A Tough Year Cannot Halt the Path to Licensure

2020 AIA Pennsylvania Paula Maynes ARE Grant Recipients Announced

The Pennsylvania chapter of the American Institute of Architects Emerging Professionals Committee (EPiC) is pleased to announce the 2020 class of Paula Maynes ARE Grant recipients. Since 2015, the grant has recognized outstanding architectural graduates pursuing licensure and their contributions to the architecture profession and their communities at large.

The grant celebrates the late Paula Maynes, AIA, whose legacy of mentorship and service to the profession left an indelible impact on the AIA community. Paula graduated from Carnegie Mellon’s architecture program and worked for several architectural firms before starting Maynes Associates Architects. She served two terms on the AIA Pittsburgh Board of Directors and two terms on the AIA PA Board of Directors. Paula was the President of AIA Pittsburgh in 2008, Secretary of the AIA Pennsylvania Board in 2012, and chaired the Government Affairs committee in 2010 and 2011.

This year, the grant recognizes three dedicated, passionate emerging professionals with funding to sit to test for three divisions of the ARE – a $705 testing fee. Get to know soon-to-be architects and 2020’s ARE Grant Recipients (picture above left to right): Zoe Cennami, Michele Mokuau, and Chitika Vasudeva. Their profiles offer a peek into their professional paths to architect and commitment to service as well as advice for balancing it all.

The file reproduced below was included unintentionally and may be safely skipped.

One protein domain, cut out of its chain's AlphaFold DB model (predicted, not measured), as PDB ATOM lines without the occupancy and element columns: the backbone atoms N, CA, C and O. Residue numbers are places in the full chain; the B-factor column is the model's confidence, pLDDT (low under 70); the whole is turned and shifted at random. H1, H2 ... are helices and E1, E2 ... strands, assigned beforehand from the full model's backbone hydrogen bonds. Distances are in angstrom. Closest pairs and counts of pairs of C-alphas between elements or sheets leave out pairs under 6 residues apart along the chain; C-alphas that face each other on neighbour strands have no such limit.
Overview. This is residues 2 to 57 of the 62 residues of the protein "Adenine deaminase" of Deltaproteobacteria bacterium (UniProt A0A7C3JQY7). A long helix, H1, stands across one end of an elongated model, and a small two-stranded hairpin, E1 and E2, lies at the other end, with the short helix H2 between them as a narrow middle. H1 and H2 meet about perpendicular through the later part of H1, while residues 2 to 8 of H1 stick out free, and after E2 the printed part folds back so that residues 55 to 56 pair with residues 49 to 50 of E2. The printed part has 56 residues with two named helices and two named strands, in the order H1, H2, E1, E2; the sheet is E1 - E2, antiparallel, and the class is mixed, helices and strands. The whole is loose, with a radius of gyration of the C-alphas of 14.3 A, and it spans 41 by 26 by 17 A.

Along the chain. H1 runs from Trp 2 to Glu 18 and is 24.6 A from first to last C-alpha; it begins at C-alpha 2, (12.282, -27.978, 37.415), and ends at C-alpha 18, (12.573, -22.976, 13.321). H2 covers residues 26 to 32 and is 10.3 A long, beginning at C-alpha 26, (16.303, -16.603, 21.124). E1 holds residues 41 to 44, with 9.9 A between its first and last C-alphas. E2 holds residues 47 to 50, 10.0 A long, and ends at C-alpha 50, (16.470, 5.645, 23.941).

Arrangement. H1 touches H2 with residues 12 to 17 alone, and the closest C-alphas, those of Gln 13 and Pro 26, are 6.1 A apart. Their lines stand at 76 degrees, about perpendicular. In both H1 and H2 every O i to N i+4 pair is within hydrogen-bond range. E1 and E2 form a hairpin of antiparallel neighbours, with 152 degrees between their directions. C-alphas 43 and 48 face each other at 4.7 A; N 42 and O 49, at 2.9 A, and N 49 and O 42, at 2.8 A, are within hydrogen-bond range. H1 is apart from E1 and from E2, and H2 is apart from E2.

Becoming an Architect in Pennsylvania

The traditional path to becoming an architect in Pennsylvania is three-fold requiring education (Bachelor or Master of Architecture from a National Architectural Accrediting Board architecture program), 3,740 hours of experience (AXP – Architectural Experience Program), and a six-part examination (ARE – Architect Registration Examination). The National Council of Architectural Registration Boards (NCARB) found that in 2019, nearly 4,000 individuals completing their final core licensure requirement took an average of 12.7 years to do so. The total time to finish earning an architecture degree, gaining experience, and taking the examination fell by about four months compared to 2018.
In Pennsylvania, the average candidate took just under seven and a half years to complete the AXP and the ARE. NCARB reports that as of 2019, 741 active ARE testers and 4,114 licensed architects reside in Pennsylvania. “The number of U.S. architects continued to rise in 2019, suggesting that the profession heading into 2020 was healthy and growing. At the start of 2020, there were over 116,000 licensed practitioners across the 55 jurisdictions, a 1 percent increase from 2018.”